• Negotiated benefits realization should be monitored based on actual consumption (not contractual forecasts!);
  • Verified savings attributable to the current fiscal year must be deducted from a respective business unit's budget.

With these six simple rules in mind, the practical implementation could be staged into

  1. Forecasting of savings targets (category planning). 
  2. Delivery of projected savings.
  3. Tracking of realized savings.
  4. Budget adjustment.

Pre-tender cost estimate

No RFP should start without the pre-tender cost estimate. Otherwise, procurement savings cannot be measured in the absence of a benchmark.

Typically, there are 5 ways to produce the pre-tender cost estimate:
  1. Historical prices of the preceding period(s) adjusted for inflation and/or applicable price indices (e.g., manufacturing or commodity ones.)
  2. The fair market price is calculated as an average of at least three quotations collected before the RFP. It is essential to eliminate "atypical" costs, which deviate by 30% and above the median level.
  3. Commodity formula-based prices, e.g., Platts-based fuel price, LME-based price of metal products, price-at-hub formulas for coal or natural gas, etc.
  4. Open-data price benchmarks for similar products or services, e.g., customs declarations, public procurement tenders. 
  5. Industry expert estimates, e.g., trade chambers, ministries, state or independent price registers, renowned industry consultants, etc.

Procurement savings calculation methodology

The name of this chapter sounds like some scientific manuscript. In fact, there's no rocket science in savings calculations.

Hard savings must be apportioned to the current fiscal year. E.g., if you saved $1M by signing an annual contract in July, your projected hard savings will be only $500K. The rest goes into future years and becomes soft savings.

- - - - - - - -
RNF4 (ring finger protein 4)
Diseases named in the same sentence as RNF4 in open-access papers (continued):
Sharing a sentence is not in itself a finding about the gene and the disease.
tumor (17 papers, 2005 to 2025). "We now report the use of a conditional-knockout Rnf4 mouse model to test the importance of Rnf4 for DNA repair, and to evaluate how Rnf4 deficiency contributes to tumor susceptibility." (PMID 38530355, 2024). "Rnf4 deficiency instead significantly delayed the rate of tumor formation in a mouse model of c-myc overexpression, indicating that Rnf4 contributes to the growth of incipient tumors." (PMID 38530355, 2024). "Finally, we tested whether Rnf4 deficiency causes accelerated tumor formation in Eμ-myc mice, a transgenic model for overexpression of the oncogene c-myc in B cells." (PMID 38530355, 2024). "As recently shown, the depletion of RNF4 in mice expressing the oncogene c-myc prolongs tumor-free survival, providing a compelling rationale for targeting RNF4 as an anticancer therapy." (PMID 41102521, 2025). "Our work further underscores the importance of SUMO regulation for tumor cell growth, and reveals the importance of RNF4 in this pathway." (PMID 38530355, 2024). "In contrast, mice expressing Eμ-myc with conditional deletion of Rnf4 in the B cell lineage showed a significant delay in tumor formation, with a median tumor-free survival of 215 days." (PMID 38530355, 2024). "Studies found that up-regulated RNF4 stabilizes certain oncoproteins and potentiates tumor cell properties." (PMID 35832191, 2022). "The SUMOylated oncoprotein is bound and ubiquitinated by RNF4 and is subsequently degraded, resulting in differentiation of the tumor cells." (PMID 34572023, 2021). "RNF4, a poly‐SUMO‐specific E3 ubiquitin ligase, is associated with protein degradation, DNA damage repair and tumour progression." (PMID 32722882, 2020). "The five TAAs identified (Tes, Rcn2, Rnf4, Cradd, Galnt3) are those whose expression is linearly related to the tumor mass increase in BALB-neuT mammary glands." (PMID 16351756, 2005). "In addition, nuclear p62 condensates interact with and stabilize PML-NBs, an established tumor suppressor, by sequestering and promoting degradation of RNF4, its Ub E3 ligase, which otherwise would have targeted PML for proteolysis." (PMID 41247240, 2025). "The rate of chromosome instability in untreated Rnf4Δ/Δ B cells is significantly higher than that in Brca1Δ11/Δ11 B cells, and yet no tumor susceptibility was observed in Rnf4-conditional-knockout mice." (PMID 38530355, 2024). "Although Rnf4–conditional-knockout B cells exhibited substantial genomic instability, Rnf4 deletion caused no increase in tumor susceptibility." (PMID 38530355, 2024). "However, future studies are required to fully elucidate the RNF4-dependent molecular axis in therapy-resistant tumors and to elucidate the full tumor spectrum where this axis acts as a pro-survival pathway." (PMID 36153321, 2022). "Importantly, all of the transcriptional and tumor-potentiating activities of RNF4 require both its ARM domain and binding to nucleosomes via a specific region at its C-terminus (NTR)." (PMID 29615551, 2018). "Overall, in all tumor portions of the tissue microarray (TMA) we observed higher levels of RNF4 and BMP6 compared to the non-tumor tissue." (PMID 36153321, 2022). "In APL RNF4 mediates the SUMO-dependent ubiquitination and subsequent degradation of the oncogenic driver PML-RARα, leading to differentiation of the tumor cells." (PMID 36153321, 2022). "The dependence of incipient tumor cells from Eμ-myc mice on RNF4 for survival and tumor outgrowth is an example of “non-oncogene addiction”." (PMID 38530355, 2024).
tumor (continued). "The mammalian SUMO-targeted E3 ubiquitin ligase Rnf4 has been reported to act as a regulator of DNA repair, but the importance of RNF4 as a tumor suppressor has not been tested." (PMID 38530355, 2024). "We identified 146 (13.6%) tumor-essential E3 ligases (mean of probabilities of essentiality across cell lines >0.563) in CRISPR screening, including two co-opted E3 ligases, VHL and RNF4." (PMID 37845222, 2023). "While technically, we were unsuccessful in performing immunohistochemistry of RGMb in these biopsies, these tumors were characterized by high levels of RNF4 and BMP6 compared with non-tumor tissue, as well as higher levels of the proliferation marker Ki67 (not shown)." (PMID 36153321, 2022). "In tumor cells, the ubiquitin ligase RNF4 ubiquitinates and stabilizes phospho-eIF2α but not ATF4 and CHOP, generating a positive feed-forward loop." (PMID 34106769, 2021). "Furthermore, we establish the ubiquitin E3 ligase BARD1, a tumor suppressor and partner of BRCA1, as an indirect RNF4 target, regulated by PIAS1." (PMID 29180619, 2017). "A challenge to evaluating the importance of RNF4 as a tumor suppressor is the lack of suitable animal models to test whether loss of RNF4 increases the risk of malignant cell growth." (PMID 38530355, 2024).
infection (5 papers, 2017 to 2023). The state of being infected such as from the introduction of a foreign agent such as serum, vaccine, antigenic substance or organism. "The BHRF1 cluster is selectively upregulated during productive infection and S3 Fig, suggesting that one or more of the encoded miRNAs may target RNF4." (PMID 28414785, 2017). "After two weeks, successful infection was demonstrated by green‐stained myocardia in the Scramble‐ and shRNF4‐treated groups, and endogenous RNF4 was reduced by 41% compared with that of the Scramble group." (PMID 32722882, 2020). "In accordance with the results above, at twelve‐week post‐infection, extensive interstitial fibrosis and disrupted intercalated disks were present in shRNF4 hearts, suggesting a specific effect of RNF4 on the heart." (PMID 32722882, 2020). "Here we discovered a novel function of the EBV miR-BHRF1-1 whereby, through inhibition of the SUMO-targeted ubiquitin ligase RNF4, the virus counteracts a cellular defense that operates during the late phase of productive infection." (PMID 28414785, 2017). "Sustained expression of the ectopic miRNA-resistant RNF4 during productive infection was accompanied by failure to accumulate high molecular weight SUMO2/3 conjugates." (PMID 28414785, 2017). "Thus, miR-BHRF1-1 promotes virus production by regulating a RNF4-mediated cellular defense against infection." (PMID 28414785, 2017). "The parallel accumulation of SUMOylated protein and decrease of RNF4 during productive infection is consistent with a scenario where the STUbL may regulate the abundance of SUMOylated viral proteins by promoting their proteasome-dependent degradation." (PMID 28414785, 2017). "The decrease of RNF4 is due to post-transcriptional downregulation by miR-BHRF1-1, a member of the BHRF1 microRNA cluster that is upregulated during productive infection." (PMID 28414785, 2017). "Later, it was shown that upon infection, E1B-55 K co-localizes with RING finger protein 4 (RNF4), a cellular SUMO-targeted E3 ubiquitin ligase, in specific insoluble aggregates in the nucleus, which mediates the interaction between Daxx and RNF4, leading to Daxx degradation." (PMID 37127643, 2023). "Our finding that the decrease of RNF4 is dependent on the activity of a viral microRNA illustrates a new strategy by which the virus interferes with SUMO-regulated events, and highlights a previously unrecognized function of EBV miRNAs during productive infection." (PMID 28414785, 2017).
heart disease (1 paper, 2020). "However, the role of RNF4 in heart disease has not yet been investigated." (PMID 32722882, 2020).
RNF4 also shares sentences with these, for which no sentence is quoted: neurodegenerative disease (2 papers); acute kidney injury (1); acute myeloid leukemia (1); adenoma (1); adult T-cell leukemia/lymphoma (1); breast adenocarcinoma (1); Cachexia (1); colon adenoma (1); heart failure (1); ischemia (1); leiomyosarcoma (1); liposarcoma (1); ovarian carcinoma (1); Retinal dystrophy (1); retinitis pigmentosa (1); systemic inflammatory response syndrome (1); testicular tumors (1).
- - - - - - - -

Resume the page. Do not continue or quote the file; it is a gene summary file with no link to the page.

You can claim savings resulting from efficiencies, e.g., workforce optimization. But again, hard savings will only fall into the current year's portion of total benefits.

Soft savings can be different, e.g.,
  • future year's benefits;
  • additional deliverables over and above the initial scope of requirements;
  • extended warranty;
  • improved payment terms.
Such savings are essential but, unfortunately, produce no bottom-line impact, hence "not cashable."

Four critical steps to take before celebrating procurement savings

The logic behind the process above is intuitive. 
  • First, your category plan must include the forecast of savings and other benefits.
  • Second, your forecast will be gradually fulfilled in source-to-contract activities. However, this isn't the point where procurement enjoys its achievements!
Your contracts only represent the planned delivery of savings based on projected volumes of orders. The actual delivery of procurement savings and benefits only happens with each Purchase Order placed with a vendor.
  • Therefore, tracking realized benefits on a Purchase Order basis is the critical stage of the procurement savings management process!
  • Lastly, procurement needs to obtain the acknowledgment of the delivered savings. Usually, this comes from the Financial Control, who would then adjust end-user budgets accordingly. 
Only then procurement may enjoy the brief moment of glory and recognition of the genuine value delivery.   

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This post first appeared on The Good Spending, please read the originial post: here

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A Quick Guide to Procurement Savings Management